Using his own home—an 18th-century English parsonage—as a guide, Bill Bryson brought us a room-by-room examination of the most quotidian of objects in his 2010 At Home, transforming them into an astonishingly illuminating history of domesticity, a modern spin on Mrs. Beeton’s Book of Household Management. Now that runaway bestseller is back with a strong visual component. At Home: A Short History of Private Life, Illustrated Edition (Doubleday, $40) presents some 200 lovingly chosen full-color images that will make a first (or even a second or third) reading of Bryson’s classic a deeply engaging experience.
The Golden Age of Botanical Art (Univ. of Chicago, $35), edited by Martyn Rix, features 250 rare plates drawn primarily from the collection of the Royal Botanic Gardens at Kew. The main delight of this book is its fascinating intertwining of art, botany, and the histories of exploration, colonization, and travel. You will no longer see botanical illustration as dutiful, static representation (if ever you did!) but will be amazed at each specimen’s role in the long saga of globalization, intrepid journeying, and the thrills of discovery. The volume begins in the 16th century, surveying English herbals, Islamic botany in Turkey, and the work of Leonardo da Vinci. It continues through the Victorian Age, with a strong focus on India, before proceeding to today’s state of the art. Along the way, side trips follow missionaries in China, the rise of horticultural journals in 18th-century South America, and Josephine Bonaparte’s surprising contributions to the field. This is a fascinating, insightful angle on the history of several centuries, and a beautiful volume that makes a passable substitute for an actual visit to Kew Gardens.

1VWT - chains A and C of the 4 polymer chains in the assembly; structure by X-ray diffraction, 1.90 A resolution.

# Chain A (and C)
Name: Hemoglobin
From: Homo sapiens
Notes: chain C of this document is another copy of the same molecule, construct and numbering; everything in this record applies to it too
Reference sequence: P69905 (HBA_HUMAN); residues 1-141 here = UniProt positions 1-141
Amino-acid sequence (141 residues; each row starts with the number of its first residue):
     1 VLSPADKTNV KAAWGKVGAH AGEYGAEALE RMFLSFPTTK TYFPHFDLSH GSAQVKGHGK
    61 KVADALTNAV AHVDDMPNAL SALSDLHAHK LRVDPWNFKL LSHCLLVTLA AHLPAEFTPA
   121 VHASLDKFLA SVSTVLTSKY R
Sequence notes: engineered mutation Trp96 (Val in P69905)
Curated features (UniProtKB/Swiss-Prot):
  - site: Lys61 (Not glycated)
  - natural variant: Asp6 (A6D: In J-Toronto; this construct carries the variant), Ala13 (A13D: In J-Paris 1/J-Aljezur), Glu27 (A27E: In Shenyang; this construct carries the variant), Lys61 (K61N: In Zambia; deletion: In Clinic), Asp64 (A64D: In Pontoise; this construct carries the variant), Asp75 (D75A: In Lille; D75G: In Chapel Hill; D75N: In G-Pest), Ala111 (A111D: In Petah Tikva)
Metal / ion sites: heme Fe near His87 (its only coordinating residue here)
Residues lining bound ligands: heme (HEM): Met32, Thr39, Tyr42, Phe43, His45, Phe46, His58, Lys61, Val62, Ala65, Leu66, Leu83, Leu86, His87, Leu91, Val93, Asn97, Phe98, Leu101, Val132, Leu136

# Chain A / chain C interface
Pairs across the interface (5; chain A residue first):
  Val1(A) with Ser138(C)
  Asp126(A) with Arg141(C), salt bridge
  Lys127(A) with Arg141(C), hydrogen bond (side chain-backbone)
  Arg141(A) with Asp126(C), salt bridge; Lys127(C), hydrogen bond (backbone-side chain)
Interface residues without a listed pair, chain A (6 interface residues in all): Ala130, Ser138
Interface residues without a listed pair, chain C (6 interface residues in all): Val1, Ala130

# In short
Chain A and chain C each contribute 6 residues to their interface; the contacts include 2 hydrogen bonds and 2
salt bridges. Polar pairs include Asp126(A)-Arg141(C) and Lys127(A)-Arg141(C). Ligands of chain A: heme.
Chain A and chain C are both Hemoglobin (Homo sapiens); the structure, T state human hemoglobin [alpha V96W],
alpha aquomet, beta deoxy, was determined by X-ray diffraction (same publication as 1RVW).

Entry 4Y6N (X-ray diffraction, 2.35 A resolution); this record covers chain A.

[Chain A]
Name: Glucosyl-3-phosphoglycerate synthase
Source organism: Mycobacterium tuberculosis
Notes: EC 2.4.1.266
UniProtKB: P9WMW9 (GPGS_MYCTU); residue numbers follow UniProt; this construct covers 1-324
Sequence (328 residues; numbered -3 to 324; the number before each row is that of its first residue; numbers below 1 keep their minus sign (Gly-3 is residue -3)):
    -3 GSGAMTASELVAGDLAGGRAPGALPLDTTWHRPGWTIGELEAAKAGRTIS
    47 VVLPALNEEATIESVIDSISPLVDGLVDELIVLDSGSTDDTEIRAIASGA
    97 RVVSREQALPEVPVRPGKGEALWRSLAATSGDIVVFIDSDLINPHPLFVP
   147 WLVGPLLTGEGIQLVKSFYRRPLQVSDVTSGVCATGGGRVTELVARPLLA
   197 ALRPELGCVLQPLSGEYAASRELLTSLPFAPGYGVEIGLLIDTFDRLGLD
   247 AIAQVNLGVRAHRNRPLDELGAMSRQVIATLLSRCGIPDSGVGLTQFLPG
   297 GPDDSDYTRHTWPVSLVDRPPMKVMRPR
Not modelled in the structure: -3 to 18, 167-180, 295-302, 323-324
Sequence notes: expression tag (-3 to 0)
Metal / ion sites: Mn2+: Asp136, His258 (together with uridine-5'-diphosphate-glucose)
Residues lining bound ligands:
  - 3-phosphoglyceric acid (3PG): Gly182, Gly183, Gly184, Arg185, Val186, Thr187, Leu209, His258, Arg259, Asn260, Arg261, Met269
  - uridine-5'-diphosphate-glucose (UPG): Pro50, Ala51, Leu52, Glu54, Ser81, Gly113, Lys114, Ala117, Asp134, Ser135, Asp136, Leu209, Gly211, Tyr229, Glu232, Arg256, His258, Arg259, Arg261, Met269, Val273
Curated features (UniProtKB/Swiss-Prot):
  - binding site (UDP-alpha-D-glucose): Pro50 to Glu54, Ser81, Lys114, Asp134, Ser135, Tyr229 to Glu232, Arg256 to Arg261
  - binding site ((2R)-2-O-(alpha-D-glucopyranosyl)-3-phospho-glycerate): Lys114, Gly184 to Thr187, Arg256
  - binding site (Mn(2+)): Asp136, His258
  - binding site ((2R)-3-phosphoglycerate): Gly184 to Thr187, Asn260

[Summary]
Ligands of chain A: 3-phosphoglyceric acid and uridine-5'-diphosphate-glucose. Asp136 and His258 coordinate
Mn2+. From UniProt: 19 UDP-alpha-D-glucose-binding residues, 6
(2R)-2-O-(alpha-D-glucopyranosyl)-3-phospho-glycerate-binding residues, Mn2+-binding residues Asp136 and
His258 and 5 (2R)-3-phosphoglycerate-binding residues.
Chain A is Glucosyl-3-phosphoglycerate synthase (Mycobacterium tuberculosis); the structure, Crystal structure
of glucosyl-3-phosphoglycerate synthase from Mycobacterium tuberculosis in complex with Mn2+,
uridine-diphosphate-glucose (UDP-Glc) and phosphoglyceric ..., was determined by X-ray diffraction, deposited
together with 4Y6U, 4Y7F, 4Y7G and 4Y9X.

Yotam Ottolenghi has done it again. Or more precisely he already did it, again. Written six years before his blockbuster, Jerusalem, but only now released in the U.S., Ottolenghi (Ten Speed, $35) presents a collection of well-tested and well-loved recipes from the chef’s eponymous London restaurants. This is a very different cookbook from Jerusalem; where that one was a document of social history and exploration, Ottolenghi offers approachable, weeknight cooking. It’s less complex but also a lot less daunting. The ingredients are more familiar, but it offers the same focus on freshness and unexpected flavor connections that thrilled home cooks in Jerusalem. And while there’s an illuminating section on the baked goods that his restaurants are famous for, the stars in Ottolenghi’s repertoire will always be the vegetables. His combinations are the best in the business, and he usually adheres to a happy trinity, with a main ingredient and two surprising counterpoints: baked okra with tomatoes and ginger, cucumber and poppy seed salad, crushed new potatoes with horseradish and sorrel.